Two trips later and we still haven’t run out of things to do in Siena, Italy. We, however, have had some magical experiences that allowed us to completely fall in love with this medieval city and the entirety of Tuscany. Each time we stay in Siena, we stay a little bit longer.
The same is true for other towns in Tuscany. I never expected to love the hill towns of Italy as much as I do. Originally, I thought we might be content to just take day trips from Florence, but I’m officially a believer that you should experience the cities of Tuscany outside of the throngs of day trippers and tourists. Siena is no exception. Assisi is no exception. San Gimignano is no exception. Pisa can be a stopover if you really want it to be, but the best way to experience Tuscany (and Umbria) is to stay in Tuscany or Umbria.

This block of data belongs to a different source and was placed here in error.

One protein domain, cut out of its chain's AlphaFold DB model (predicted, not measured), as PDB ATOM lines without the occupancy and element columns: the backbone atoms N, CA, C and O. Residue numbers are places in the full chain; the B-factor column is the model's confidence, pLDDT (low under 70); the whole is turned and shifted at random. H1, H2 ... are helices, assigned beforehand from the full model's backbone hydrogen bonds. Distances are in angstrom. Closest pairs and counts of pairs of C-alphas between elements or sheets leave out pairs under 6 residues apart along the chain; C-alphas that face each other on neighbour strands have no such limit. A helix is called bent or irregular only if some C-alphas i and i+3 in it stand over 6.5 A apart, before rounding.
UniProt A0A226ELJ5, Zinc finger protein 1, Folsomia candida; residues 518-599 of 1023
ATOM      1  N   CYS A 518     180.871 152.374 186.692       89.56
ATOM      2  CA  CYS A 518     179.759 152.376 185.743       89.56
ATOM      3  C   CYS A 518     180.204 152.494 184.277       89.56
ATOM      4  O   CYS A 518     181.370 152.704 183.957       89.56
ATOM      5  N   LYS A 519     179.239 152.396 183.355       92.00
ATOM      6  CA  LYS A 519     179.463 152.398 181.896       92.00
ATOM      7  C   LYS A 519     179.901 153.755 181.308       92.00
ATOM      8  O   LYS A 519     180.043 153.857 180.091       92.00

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Just a Few Things to Do in Siena
Take a Siena Walking Tour
This Siena Walking Tour starts at the Palazzo Pubblico and is a great introduction to the city! After learning more about the campo and the Palio, our guide led us to one of the contrade museums. This museum allowed us to see historical Palio costumes, flags, and tapestries depicting the win of a particular neighborhood of Siena. It is an incredible look into the history of Siena and its “neighborhood” pride! We would not have been able to visit the museum without this tour.
In addition to teaching us about the Palio history, our guide showed us some beautiful views of the Basilica Santa Caterina San Domenico and the Tuscan countryside as we wound through the narrow streets. We stopped by the Siena cathedral (but did not visit it) and finished the tour at the Basilica of Santa Maria dei Servi. We did not have trouble keeping up with our guide, but there were older people who struggled with the hills, so if you have limited mobility, this may not be the tour for you.